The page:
In 2014, Congress made significant changes to Medicare with the Medicare Access and CHIP Reauthorization Act of 2015 (MACRA). MACRA repealed the reimbursement formula, Medicare Part B Sustainable Growth Rate (SGR) and replaced it with a new system, the Quality Payment Program (QPP). The QPP has two methods of payment, The Merit-based Incentive Payment System (MIPS) and the Advanced Alternative Payment Models (Advanced APMs). Understanding the methodology for scoring MIPS is critical for clinicians. Here are the facts:
The Quality Payment Program advises that the following clinicians must submit data to MIPS:
- Physicians (including doctors of medicine, doctors of osteopathy, osteopathic practitioners, doctors of dental surgery, doctors of dental medicine, doctors of podiatric medicine, doctors of optometry, and chiropractors)
- Physician’s assistants
- Nurse practitioners
- Clinical nurse specialists
- Certified registered nurse anesthetists
- Groups that includes such clinicians
- Clinicians who have billed more than $30,000 in Medicare Part B allowable charges and have more than 100 Part B-enrolled Medicare beneficiaries
The Quality Payment Program advises that the following are exempt from MIPS:
- Clinicians participating in Advanced APMs
- Physicians who receive a certain amount of their Part B payments through an Advanced APM
- Clinicians who see a certain percentage of patients through an Advanced APM.
Qualifying APM Participants (QPs) will be qualified based on snapshots taken on March 31, June 30, and August 31).
How You Report
You can report to MIPS as an individual or as part of a group. Whichever you choose, you will be paid based on performance, but if you are a member of a group the group’s performance will be judged as a whole. In order to report as an individual you must be a single clinician with a single National Provider Identifier (NPI) that is connected to a single Tax Identification Number (TIN).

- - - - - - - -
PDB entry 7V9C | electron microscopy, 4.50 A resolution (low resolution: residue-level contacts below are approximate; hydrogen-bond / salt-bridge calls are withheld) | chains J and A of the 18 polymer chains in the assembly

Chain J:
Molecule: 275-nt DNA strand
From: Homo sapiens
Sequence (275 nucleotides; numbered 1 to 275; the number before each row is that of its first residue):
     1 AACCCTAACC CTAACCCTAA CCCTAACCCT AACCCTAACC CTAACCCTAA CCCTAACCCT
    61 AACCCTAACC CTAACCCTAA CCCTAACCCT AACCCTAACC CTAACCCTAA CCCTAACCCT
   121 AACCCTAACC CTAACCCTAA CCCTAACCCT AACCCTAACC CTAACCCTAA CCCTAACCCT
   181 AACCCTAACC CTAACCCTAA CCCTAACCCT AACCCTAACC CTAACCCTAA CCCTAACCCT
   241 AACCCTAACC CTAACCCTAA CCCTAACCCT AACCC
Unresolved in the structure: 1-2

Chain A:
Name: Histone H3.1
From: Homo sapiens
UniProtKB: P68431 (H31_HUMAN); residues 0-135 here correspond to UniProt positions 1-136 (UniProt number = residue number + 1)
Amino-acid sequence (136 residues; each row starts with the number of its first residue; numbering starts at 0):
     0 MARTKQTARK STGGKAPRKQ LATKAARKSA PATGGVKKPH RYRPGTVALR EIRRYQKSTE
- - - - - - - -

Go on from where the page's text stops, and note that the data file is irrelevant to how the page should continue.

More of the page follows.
What Are The Performance Scoring Categories?
There are four weighted performance categories for a single MIPS composite performance score:
- Quality: Clinicians will select six measures to report that indicate what their practice focus is. One must be an outcome measure or a high-priority measure, one must be a crosscutting measure, or, clinicians may choose a specialty measure set to report. Quality will account for 50 percent of a clinician’s overall MIPS score
- Advancing Care Information: Clinicians will report key measures of interoperability and information exchange and are rewarded for performance on their most important measures. Advancing Care Information will account for 25 percent of a clinician’s overall MIPS score.
- Clinical Practice Improvement Activities: Clinicians will select the activities that best match their practice, with 90 plus activities to select from. Clinical Practice Improvement Activities will account for 15 percent of a clinician’s overall MIPS score.
- Resource Use: CMS will calculate resource use measures by evaluating claims and sufficient volume. Resource use will account for 10 percent of a clinician’s overall MIPS score.
The MIPS Incentive Payment Formula
Beginning in 2019, MIPS will reward clinicians with exceptional performers that range from +4 percent to +9 percent positive adjustment. Negative adjustments based on performance will range from -4 percent to -9 percent. The six steps to determining the adjustment clinicians will receive are:
- Category scoring
- CPS Calculation
- CPS Comparison with CPS performance threshold
- Payment adjustment
- Applying the adjustment
Both individuals and groups will be judged on the same criteria, with the one difference being that individuals within groups will be judged on the entire group’s performance. The hard truth is that physicians spend too much – some estimate two thirds – of their time doing administrative work. Understanding MIPS (and/or having someone such as a medical scribe that does) and being able to efficiently submit for payment is vital to making the process of getting paid run more smoothly. Source: CMS’ MIPS Scoring Methodology Overview